Palatine and Roman Forum (Rome, Italy)


The Roman Forum, as depicted by Constant Moyaux (1866). Image from wikipedia.

From the Colosseum, our guide led us on a walk through the Roman Forum, an area between the Palatine and Capitoline hills that served as ancient Rome’s commercial area. All the buildings now lay in ruins, with only pediments, partial columns, arches and fragments of floors remaining after 2,000 years. The state of the ruins, scattered over a large area, belies what must have been a magnificent civic center with grand structures and paved pathways, a tribute to the engineering prowess of the ancient Romans.

The Arch of Constantine, built by Emperor Constantine in AD 312 to commemorate his victory in battle over a rival co-emperor, marks the time when Rome converted to Christianity. It is now surrounded by a gate. As you walk past, you notice the decorations all over the arch. The marble friezes were re-used from earlier imperial monuments so that the overall impression is a lack of a coherent style.

Arch of Constantine

Arch of Constantine

The artistic style of the roundels from Hadrian's time (first third of the second century) markedly differs from the rectangular panel below (4th century)

The artistic style of the roundels from Hadrian’s time (first third of the second century) markedly differs from the rectangular panel below (4th century)

All that remains of the Temple of Venus and Roma are a row of Corinthian columns and a portion of the temple housing an impressive apse with a coffered dome. The temple is thought to have been the largest in ancient Rome.

Temple of Venus and Roma

Temple of Venus and Roma

To commemorate his brother and the victory over the Jews at Masada, Emperor Domitian built the Arch of Titus. In one panel under the soffit is a depiction of the Romans removing valuable treasure from the Temple of Jerusalem, including the menorah.

Arch of Titus

Arch of Titus

Sacking of the Temple of Jerusalem

Sacking of the Temple of Jerusalem

The arch is said to be the model for the Arc de Triomphe in Paris.

The Basilica of Maxentius was the largest structure built by the Romans at the time. It used to house an enormous statue, the Colossus of Constantine, that has since been moved to the Palazzo dei Conservatori. It used the latest technology to build the vast interior space, including soaring ceilings of perpendicular, coffered barrel vaults, which can still be seen today. A 9th century earthquake leveled most of the structure. All that remains today is the north wall.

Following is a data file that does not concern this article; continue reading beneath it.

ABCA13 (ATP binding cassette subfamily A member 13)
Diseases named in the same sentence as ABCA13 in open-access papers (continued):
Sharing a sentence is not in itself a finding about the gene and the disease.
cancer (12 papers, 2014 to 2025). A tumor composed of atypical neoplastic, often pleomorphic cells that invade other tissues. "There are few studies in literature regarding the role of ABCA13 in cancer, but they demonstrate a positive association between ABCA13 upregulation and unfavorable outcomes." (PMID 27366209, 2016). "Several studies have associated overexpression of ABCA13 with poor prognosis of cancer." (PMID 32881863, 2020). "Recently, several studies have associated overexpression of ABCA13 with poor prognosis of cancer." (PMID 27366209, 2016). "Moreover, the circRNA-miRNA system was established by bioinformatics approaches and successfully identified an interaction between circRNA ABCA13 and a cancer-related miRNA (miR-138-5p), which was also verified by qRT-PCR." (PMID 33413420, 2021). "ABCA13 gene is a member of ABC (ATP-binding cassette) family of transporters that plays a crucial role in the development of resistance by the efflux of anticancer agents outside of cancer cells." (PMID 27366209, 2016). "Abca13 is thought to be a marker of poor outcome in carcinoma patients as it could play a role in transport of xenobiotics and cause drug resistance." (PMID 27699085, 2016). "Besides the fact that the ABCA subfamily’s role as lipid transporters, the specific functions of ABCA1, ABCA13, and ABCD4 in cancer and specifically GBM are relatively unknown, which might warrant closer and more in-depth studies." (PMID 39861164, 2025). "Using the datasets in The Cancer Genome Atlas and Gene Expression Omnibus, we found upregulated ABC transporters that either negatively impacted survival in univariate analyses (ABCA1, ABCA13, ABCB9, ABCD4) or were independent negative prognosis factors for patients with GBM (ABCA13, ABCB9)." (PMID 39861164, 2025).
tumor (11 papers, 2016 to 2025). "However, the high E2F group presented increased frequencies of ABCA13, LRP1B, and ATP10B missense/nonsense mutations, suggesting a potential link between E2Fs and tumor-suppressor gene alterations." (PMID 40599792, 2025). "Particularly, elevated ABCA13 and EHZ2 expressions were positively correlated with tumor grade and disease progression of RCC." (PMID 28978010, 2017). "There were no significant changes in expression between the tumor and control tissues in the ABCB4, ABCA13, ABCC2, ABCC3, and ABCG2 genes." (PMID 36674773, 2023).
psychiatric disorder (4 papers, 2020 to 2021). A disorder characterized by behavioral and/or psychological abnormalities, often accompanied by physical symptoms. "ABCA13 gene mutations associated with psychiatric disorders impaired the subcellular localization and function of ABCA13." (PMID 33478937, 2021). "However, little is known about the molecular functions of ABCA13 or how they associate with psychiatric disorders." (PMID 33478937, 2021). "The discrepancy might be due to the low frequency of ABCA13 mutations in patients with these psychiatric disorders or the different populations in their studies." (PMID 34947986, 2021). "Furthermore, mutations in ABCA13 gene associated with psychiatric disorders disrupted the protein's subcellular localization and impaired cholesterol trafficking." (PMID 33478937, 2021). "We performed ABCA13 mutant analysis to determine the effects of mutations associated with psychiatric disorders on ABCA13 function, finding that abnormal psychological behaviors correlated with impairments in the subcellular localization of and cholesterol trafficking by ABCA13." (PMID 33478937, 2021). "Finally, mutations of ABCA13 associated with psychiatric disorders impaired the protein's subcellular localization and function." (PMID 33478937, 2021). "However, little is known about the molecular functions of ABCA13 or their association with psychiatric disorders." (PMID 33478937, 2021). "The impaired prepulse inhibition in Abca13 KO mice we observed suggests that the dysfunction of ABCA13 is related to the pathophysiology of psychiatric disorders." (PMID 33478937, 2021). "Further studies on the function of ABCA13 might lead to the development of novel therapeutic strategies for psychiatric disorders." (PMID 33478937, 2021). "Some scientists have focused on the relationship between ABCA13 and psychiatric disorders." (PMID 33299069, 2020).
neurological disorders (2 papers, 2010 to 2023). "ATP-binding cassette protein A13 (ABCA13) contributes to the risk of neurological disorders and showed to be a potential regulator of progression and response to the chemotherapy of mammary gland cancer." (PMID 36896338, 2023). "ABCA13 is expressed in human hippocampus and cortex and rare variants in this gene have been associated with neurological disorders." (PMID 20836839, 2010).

North wall of the Basilica of Maxentius

North wall of the Basilica of Maxentius

As you approach the Temple of Antoninus and Faustina,built in the 2nd century, it looks like a traditional temple with portico of Corinthian columns. But as you get closer, you realize that it is the front of a Roman Catholic church (San Lorenzo in Miranda), the temple having been converted in the 7th century.

Temple of Antoninus and Faustina

Temple of Antoninus and Faustina

A temple dedicated to the twins Castor and Pollux, known as the Dioscuri, had to be rebuilt several times because of deterioration or fires that destroyed earlier constructions. The temple was used as a meeting place by the Senate as well as housing civic offices. Only a portion of the podium remains, three beautiful, fluted Corinthian columns topped by a portion of the architrave.

Three columns are all that remain of the Temple of Castor and Pollux

Three columns are all that remain of the Temple of Castor and Pollux

Advertisements

Leave a Reply

Fill in your details below or click an icon to log in:

WordPress.com Logo

You are commenting using your WordPress.com account. Log Out / Change )

Twitter picture

You are commenting using your Twitter account. Log Out / Change )

Facebook photo

You are commenting using your Facebook account. Log Out / Change )

Google+ photo

You are commenting using your Google+ account. Log Out / Change )

Connecting to %s